Your inspector should check out the following parts of the property:

  • Roof
  • Foundation
  • Electrical system
  • HVAC system
  • Plumbing

A home inspection costs around $300 to $600, depending on factors like the home's location, condition, and age.

If the home has a septic system, you should also pay for a septic inspection to make sure it doesn't have any problems that wouldn't be covered in a typical home inspection.

Texas-specific inspections

Texas law requires sellers to disclose all known problems with a property to interested buyers. However, some issues can go unnoticed until serious damage has occurred. 

Before closing on a home, we strongly recommend home buyers to order specialized tests in addition to a general home inspection,  such as:

  • Radon testing: If the seller hasn't conducted a radon test within the past year, it's a good idea to do a test yourself. Elevated levels of radon can cause long-lasting health issues if the issue isn't mitigated quickly. You can request a free radon test kit from the Texas Radon Group.
  • Termite and pest inspection: Termites and other pests can cause property damage and pose health risks to residents long before they're noticed by inhabitants. Even if a seller is confident their property is pest-free, it's a good idea to have a professional inspection done to give yourself peace of mind.


Appraisals determine the value of the property. If you're using a mortgage to buy your new home, your lender will order an appraisal to make sure the home is worth the money that it's loaning you.

Step 8: Close on your new home!

Final walk-through

Before you close on your new home, you and your agent will do a final walk-through of the property to ensure that it's still in the expected condition. You'll want to check to make sure: 

  1. The appliances are in working order.
  2. Any agreed-upon repairs were handled by the seller. 
  3. There was no damage to the home when the seller moved out.

Closing day 

On the closing date, you’ll meet at the title company or with real estate attorneys to review lots of important paperwork. You'll need to read and sign several documents, including:

  • The final loan application
  • The deed transfer
  • Various disclosures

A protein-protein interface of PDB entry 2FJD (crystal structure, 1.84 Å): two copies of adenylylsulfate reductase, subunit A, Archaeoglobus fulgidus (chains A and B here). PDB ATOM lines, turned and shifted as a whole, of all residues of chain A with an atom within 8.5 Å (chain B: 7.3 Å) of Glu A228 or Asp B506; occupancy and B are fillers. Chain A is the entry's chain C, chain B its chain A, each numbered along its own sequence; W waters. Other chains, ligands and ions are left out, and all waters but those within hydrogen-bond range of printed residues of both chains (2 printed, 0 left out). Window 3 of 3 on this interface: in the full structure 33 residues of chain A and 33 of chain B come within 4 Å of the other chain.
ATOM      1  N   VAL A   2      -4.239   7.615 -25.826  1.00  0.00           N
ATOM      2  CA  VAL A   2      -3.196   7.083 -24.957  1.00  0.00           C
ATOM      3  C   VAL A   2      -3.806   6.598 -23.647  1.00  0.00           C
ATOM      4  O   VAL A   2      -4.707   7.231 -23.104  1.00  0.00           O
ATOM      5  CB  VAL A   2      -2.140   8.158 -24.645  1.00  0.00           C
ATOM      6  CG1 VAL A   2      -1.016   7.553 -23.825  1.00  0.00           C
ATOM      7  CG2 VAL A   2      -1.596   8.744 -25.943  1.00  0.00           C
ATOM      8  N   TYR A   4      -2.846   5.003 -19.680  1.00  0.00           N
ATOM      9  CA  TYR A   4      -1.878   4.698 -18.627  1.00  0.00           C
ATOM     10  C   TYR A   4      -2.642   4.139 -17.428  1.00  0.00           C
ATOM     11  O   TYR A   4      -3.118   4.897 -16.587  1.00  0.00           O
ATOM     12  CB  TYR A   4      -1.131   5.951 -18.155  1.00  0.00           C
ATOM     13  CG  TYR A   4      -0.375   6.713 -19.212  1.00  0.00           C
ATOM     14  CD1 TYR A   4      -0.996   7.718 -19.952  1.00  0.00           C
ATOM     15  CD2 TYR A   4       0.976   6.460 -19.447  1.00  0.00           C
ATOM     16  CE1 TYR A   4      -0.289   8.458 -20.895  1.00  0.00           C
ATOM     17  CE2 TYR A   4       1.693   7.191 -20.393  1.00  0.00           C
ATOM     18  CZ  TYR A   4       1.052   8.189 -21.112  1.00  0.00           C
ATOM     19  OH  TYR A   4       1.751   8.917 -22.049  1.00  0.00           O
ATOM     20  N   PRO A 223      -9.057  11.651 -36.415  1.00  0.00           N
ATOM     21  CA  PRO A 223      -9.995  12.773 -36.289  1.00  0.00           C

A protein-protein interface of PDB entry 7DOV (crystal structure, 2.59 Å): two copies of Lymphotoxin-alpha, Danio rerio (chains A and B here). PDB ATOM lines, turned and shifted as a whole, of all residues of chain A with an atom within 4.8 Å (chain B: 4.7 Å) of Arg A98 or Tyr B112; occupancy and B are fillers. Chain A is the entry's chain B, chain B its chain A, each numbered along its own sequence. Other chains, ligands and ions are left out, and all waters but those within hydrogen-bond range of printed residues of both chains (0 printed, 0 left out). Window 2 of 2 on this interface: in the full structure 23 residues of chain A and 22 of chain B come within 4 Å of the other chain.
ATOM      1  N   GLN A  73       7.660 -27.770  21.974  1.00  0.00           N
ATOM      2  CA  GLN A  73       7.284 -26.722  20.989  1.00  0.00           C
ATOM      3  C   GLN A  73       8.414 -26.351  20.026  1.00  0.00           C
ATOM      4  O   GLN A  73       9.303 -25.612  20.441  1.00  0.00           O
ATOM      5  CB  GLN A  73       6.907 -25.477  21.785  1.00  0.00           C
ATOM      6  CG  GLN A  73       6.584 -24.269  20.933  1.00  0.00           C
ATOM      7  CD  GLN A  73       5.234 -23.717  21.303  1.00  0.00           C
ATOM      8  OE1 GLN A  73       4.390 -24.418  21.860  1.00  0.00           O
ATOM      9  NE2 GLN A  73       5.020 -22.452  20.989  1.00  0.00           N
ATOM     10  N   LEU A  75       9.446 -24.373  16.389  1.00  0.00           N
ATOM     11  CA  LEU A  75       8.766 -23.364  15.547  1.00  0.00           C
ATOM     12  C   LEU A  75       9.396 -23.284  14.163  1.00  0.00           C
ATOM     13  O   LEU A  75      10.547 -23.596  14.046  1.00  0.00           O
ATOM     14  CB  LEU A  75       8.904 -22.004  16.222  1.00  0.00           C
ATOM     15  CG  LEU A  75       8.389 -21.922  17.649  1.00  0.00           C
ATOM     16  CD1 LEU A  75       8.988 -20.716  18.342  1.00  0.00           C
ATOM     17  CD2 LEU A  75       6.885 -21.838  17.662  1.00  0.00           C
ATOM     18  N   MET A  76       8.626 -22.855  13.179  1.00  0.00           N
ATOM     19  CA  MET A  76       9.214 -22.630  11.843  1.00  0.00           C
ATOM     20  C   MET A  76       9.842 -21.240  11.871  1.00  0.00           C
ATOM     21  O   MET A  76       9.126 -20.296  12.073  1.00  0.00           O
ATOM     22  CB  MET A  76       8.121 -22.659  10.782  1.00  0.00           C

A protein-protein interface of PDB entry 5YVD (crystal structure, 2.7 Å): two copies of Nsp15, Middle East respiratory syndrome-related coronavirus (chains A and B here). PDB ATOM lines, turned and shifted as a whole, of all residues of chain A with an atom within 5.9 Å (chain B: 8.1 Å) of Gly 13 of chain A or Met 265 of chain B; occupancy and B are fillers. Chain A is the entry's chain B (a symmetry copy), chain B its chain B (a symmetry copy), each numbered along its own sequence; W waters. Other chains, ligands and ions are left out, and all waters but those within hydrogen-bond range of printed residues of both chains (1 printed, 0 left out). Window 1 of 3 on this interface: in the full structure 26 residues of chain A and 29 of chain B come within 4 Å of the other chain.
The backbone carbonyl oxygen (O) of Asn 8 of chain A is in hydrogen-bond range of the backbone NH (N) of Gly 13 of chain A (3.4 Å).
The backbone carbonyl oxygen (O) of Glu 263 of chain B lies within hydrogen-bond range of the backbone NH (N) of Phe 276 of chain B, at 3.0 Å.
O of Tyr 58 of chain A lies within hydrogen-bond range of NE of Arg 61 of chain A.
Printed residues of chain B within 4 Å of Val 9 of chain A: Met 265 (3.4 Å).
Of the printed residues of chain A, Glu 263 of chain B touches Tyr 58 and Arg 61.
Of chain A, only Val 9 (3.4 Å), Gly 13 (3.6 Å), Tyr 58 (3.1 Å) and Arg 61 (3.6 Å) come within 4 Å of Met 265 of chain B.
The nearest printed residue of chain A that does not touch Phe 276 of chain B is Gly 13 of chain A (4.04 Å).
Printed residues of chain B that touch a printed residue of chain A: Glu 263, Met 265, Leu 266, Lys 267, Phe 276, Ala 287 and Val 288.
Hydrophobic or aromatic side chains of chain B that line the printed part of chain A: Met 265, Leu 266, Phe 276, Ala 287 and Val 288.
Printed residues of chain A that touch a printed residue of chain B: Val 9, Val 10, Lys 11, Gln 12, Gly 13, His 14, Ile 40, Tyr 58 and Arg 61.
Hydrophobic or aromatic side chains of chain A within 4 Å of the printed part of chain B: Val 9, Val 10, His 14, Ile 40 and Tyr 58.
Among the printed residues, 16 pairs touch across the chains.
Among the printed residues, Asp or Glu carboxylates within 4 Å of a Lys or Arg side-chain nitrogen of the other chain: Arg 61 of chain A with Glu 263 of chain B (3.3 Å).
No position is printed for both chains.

Before signing anything, ask your agent or closing attorney about any questions you have to make sure you fully understand each document.

After completing the paperwork, you'll have to pay for closing costs. The title company will collect the total amount you owe for various services and pay each party on your behalf.

Typically, a buyer's closing costs can be separated into four categories:

  • Prepaid costs: Ongoing costs of homeownership, such as property taxes and homeowners insurance. Mortgage lenders often require buyers to pay these monthly fees up front.
  • Title and escrow charges: Charges for the title company's services, such as title searches and title insurance.
  • Lender fees: Fees for the mortgage company to originate and underwrite your loan. Lender fees might include other expenses associated with your loan, such as appraisal fees or mortgage points.
  • Other closing costs: Miscellaneous costs unique to each buyer. Other closing costs can include pest inspection fees, natural disaster certification fees, and other variable expenses.

Buyers in Texas typically pay 3%–5% of the purchase price in closing costs. For a $306,756 home — the typical home value in Texas — that's between $9,204 and $15,340!

After signing all of the paperwork, you'll get the keys and can move into your new home. Congrats! 

Start of mortgage payments

If you took out a mortgage to purchase the home, your first loan payment is likely due within a month after closing.

Ask your lender for more specific details about the payment schedule, how to make the first payment, and how to set up automatic payments (if desired).